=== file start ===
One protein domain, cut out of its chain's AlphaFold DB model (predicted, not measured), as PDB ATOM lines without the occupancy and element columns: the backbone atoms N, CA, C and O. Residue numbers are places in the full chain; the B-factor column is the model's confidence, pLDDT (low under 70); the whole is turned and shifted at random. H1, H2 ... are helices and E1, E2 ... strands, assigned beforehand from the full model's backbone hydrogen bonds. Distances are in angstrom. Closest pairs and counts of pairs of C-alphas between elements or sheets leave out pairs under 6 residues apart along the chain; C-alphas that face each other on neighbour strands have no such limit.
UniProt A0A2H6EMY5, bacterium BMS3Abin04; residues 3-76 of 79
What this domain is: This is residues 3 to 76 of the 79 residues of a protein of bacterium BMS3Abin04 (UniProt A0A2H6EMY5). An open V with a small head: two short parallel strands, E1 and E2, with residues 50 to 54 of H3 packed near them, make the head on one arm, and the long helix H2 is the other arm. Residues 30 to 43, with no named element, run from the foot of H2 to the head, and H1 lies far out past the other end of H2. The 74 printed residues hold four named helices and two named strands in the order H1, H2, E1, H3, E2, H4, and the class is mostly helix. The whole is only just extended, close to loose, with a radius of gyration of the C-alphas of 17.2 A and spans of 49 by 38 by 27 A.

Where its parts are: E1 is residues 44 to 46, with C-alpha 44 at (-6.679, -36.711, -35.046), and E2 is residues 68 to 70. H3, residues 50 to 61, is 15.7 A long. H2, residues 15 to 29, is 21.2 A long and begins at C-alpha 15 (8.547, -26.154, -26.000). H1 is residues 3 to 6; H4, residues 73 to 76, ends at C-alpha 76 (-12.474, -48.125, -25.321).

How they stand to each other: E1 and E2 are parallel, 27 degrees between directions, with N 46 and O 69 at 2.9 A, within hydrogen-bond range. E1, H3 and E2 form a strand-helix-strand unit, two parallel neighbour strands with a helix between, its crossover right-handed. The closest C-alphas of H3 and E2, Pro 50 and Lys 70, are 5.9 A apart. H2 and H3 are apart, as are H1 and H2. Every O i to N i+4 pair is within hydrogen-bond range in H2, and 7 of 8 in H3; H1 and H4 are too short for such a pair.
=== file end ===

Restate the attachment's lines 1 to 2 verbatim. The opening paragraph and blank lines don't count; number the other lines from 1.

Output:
UniProt A0A2H6EMY5, bacterium BMS3Abin04; residues 3-76 of 79
What this domain is: This is residues 3 to 76 of the 79 residues of a protein of bacterium BMS3Abin04 (UniProt A0A2H6EMY5). An open V with a small head: two short parallel strands, E1 and E2, with residues 50 to 54 of H3 packed near them, make the head on one arm, and the long helix H2 is the other arm. Residues 30 to 43, with no named element, run from the foot of H2 to the head, and H1 lies far out past the other end of H2. The 74 printed residues hold four named helices and two named strands in the order H1, H2, E1, H3, E2, H4, and the class is mostly helix. The whole is only just extended, close to loose, with a radius of gyration of the C-alphas of 17.2 A and spans of 49 by 38 by 27 A.